Busy Day

I started off Saturday with more data collection at the beacon climbing centre. I am just into double figures and given that I need ideally 48 people I have a way to go. I have to thank a few of the readers of this blog who have volunteered to be participants, if you climb V2 boulder problems indoors or above then please get in contact with me, as I am still desperate for more participants.

I got back and then decided to go for a run in the nice weather, its the first run since I was ill, so was harder than I was expecting, but I managed over and hour and a fairly sizable hill. No sooner had I returned and the pager was going. Lots of team standby by then having read through the waiting list of message, I was about to have a shower when the pager went again, ‘team to nant‘.
Spent the afternoon chasing what was in my opinion a non-job, we had already had call outs for grazed heads which we didn’t respond to, but the job I was sent out on was a ‘blister’ on the Llanberis Path. I mean a blister, whilst the helicopter was sent out for a more serious report of a broken leg, it seemed a waste of my taxes to have it involved in a ‘blister’ incident.
We were lucky, as we had a very enthusiastic Cambridgeshire Search and Rescue Team assist us (carry the stretcher up and down), who were amazed that they had come across three jobs in one day. Trying to explain to them that this is common, and that I think our record was 8 jobs in  a day, made them realise that the Llanberis Mountain Rescue Team is the busiest in the UK. We are now at over 122 call outs for the year, passing our previous annual record and we still have the rest of the year.
There are various thoughts on why we are so busy this year, but the credit crunch is one theory where the number of people holidaying at home has increased, meaning that the sheer volume of people on the mountain is just ludicrous. My friend took some family friends up yesterday, and was shocked at the numbers of people on the hill.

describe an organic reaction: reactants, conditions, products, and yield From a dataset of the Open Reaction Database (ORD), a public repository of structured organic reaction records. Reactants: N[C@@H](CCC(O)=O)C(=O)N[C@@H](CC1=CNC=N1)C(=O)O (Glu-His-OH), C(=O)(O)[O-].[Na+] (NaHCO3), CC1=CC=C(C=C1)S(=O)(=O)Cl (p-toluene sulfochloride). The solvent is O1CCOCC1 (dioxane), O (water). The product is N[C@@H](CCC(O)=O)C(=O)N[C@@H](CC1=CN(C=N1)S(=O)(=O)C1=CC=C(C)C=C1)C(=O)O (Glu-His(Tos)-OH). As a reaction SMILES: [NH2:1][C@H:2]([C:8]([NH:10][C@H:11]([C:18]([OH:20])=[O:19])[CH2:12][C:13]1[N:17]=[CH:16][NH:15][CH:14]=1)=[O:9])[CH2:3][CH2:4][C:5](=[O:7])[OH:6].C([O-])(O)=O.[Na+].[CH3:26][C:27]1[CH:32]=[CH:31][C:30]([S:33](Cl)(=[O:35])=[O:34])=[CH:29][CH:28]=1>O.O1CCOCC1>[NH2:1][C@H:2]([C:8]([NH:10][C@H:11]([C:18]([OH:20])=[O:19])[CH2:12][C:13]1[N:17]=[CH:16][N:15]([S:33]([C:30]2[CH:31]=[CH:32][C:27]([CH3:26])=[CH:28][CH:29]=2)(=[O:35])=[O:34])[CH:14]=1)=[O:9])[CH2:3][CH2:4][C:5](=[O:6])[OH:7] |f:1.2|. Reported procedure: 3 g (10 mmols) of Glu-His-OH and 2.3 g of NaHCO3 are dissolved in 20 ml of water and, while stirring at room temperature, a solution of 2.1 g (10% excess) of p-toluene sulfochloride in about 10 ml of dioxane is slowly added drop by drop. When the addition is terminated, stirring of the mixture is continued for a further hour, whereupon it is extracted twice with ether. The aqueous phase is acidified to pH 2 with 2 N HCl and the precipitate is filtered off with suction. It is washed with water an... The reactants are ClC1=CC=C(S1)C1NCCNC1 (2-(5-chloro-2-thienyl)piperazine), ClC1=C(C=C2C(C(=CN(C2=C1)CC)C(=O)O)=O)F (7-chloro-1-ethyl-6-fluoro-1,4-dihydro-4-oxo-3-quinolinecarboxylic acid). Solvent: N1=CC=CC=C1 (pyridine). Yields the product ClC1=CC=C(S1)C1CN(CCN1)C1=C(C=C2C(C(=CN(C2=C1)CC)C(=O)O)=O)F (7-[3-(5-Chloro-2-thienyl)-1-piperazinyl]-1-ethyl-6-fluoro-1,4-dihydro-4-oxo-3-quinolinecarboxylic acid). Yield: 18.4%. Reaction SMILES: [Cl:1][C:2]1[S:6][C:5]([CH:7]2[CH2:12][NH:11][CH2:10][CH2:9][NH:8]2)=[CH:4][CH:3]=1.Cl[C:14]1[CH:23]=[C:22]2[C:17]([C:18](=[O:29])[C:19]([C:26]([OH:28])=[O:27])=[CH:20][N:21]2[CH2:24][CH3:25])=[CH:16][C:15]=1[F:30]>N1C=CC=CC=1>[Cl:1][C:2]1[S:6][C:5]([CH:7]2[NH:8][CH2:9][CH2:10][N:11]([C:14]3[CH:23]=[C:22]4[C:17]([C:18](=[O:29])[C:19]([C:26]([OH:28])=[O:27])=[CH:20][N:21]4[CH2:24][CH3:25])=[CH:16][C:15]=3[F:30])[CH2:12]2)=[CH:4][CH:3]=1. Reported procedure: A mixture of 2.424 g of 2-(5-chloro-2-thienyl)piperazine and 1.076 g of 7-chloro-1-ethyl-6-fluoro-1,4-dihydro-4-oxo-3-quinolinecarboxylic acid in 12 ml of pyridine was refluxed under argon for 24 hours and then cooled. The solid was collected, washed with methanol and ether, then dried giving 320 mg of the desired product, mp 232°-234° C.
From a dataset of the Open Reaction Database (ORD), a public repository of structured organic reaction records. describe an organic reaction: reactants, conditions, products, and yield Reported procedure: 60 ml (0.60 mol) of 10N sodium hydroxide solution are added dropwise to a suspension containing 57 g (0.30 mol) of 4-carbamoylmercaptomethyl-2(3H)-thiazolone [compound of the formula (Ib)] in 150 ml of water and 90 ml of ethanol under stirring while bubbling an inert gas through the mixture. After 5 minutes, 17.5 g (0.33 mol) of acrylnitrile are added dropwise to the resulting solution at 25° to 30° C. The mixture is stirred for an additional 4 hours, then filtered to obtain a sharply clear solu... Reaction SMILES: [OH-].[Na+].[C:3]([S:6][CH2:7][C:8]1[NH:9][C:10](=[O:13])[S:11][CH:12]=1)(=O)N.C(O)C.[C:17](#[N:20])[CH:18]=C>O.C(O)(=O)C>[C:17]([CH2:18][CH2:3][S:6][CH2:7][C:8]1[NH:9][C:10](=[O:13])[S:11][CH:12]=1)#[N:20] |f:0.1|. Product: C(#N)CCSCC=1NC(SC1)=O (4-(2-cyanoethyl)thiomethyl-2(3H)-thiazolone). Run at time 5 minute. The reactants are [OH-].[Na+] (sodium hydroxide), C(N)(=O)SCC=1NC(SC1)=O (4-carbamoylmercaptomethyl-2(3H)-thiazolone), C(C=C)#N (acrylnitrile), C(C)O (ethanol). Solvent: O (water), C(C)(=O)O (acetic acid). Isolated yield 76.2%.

My personal opinion, is that at present the volume of call outs is getting out of hand for a part-time voluntary team. Whilst the voluntary model has worked across the UK for many years when Mountain Rescue was conceived one single team wasn’t having what will probably be approaching 150+ rescues a year (3 a week!). So whilst government might well not want to be involved in funding a national mountain rescue service there is perhaps a growing case for a small number of individual teams.
The pressure on Llanberis Team is growing and having spoken candidly to a few active members, there is growing feeling that time individuals dedicate to the team is on the increase and I for one with commitments to work and my MSc studies have found it hard to attend every call out and haven’t made it to a training session in over 6 months.
If you would like to support the Llanberis Mountain Rescue Team, then myself and fellow team member Brian are running the Llanberis Marathon (Click to give) to try and raise much needed funds, we are after all a self funded and essential 999 service.

Leave a Reply

Your email address will not be published. Required fields are marked *